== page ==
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TR's March 2012 system guide

Waiting for Kepler and Ivy

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To be perfectly honest, we haven't exactly drowned under a deluge of new hardware since we published our last guide. It's true that we've witnessed the arrival of new SSDs, new cases, and a few next-generation Radeons (some tantalizing, others not so much). Overall, though, the PC hardware landscape has remained disappointingly static—down to the inflated mechanical storage prices caused by last year's Thai floods.

Of course, people build new PCs every day, and our readers deserve the most up-to-date component selection guidance. That's why we've put together a fresh system guide update with small changes and pricing tweaks, plus occasional major substitutions where necessary. Today's update should tide us over until we see new batches of next-generation processors and graphics cards arrive in the next few months.

To keep things interesting, we've augmented this guide with a fresh one-of-a-kind build: the Schooner. Our other builds are the result of careful deliberations and debates between TR's editors, but the Schooner is the unfiltered brainchild of TR Editor-in-Chief Scott Wasson. You can think of it as the build Scott might put together if he were shopping for new gear himself.

Read on for the scoop on the Schooner and our other builds.

Rules and regulations
Before we get into our component recommendations, we should explain our methodology a little bit. Before that, though, a short disclaimer: this is a component selection guide, not a PC assembly guide or a performance comparison. If you're seeking help with the business of putting components together, we have a handy how-to article just for that. If you're after reviews and benchmarks, might we suggest heading to our front page and starting from there.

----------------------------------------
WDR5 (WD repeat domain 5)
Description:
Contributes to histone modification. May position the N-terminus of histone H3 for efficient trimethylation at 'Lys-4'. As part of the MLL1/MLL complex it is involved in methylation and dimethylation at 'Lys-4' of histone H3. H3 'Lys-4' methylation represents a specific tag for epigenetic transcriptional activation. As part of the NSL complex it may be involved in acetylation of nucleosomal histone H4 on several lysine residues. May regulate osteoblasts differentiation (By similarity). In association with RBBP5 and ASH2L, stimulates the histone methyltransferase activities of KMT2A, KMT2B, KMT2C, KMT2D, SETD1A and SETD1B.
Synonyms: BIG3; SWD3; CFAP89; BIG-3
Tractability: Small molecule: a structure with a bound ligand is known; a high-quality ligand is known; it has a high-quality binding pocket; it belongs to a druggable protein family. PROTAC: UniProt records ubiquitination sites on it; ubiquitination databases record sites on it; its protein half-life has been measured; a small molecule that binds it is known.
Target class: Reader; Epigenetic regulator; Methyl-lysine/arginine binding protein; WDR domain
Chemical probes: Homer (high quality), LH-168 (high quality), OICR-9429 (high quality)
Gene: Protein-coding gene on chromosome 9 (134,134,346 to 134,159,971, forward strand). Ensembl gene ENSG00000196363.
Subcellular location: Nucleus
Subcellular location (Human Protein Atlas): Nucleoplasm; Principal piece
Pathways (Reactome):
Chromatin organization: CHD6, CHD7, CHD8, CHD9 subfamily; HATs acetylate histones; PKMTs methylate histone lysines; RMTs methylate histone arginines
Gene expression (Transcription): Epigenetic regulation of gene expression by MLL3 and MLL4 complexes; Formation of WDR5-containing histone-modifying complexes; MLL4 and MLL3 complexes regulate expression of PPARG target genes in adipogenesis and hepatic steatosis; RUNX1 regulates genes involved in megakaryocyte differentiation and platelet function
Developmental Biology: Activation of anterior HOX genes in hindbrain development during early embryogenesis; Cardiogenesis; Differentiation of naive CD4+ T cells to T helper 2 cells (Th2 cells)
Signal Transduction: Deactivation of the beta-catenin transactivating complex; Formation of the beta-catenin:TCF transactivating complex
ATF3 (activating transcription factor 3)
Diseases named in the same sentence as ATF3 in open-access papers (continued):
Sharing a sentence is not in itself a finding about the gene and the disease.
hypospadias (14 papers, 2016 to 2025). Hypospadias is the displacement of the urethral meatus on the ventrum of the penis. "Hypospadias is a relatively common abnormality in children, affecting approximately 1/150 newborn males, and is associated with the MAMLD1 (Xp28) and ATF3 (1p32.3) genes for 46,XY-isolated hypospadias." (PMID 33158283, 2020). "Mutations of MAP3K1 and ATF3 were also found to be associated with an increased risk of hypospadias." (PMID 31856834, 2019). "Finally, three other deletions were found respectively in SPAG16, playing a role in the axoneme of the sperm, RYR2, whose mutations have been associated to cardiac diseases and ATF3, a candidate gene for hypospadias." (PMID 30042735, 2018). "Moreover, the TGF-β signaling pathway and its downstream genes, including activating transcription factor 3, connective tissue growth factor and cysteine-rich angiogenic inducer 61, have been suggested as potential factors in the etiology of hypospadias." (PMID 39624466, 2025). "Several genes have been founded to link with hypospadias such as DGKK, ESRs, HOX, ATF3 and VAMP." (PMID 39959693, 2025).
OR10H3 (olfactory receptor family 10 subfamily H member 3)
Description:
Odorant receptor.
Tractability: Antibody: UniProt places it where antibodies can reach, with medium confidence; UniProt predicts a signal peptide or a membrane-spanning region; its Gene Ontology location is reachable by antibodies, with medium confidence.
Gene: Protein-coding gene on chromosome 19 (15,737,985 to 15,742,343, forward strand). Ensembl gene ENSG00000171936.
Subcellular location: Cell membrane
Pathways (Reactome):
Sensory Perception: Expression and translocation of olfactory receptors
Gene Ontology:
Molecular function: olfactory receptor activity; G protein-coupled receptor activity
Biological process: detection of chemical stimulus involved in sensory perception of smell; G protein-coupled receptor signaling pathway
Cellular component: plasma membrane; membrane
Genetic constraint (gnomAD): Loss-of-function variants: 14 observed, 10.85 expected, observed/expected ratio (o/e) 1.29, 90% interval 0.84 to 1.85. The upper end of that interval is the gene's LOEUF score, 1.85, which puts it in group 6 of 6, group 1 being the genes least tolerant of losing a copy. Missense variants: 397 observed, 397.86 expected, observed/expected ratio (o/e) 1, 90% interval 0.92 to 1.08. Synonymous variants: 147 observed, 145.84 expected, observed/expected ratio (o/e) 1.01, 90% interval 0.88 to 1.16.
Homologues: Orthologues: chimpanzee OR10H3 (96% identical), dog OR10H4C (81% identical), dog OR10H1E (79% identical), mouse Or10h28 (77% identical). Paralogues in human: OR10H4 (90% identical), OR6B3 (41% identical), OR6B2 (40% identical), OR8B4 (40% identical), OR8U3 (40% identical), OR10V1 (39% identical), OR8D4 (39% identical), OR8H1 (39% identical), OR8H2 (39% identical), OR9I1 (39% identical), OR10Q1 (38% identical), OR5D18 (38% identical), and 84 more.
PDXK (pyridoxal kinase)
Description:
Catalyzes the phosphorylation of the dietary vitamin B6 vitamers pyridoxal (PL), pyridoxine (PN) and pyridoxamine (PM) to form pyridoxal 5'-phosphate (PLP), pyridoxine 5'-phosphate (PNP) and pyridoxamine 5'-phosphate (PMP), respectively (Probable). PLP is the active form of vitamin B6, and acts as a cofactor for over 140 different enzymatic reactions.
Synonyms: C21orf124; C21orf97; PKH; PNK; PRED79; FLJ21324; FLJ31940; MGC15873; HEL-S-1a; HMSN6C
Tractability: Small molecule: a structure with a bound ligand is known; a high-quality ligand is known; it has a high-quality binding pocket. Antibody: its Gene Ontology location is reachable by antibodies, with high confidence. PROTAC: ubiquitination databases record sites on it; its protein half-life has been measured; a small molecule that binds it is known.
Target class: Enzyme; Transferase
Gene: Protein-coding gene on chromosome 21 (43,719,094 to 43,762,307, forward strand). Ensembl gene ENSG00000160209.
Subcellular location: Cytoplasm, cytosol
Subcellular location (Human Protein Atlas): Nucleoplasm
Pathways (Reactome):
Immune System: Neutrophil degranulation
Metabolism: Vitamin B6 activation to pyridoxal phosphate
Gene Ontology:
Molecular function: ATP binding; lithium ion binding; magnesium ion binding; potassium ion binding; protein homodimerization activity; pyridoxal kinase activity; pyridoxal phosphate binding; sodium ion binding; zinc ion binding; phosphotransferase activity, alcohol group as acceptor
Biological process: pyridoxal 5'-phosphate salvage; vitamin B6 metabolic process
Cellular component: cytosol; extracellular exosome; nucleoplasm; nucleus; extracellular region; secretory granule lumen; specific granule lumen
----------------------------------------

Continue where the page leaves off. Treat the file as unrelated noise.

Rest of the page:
Over the next few pages, you'll see us recommend and discuss components for four sample builds. Those builds have target budgets of $600, $900, $1,500, and around $3,000. Within each budget, we will attempt to hit the sweet spot of performance and value while mentally juggling variables like benchmark data, our personal experiences, current availability and retail pricing, user reviews, warranty coverage, and the manufacturer's size and reputation. We'll try to avoid both overly cheap parts and needlessly expensive ones. We'll also favor components we know first-hand to be better than the alternatives.

Beyond a strenuous vetting process, we will also aim to produce balanced configurations. While it can be tempting to settle on a $50 motherboard or a no-name power supply just to make room for a faster CPU, such decisions are fraught with peril—and likely disappointment. Similarly, we will avoid favoring processor performance at the expense of graphics performance, or vice versa, keeping in mind that hardware enthusiasts who build their own PCs tend to be gamers, as well.

Now that we've addressed the how, let's talk about the where. See that "powered by" logo at the top of the page? Newegg sponsors our system guides, and more often than not, it will double as our source for component prices. However, Newegg has no input on our editorial content nor sway over our component selections. If we want to recommend something it doesn't carry, we'll do just that.

We think sourcing prices from a huge online retailer gives us more realistic figures, though—so much so that we quoted Newegg prices long before this guide got a sponsor. Dedicated price search engines can find better deals, but they often pull up unrealistically low prices from small and potentially unreliable e-tailers. If you're going to spend several hundred (or thousand) dollars on a PC, we think you'll be more comfortable doing so at a large e-tailer with a proven track record and a decent return policy. That vendor doesn't have to be as big as Newegg, but it probably shouldn't be as small as Joe Bob's Discount Computer Warehouse, either.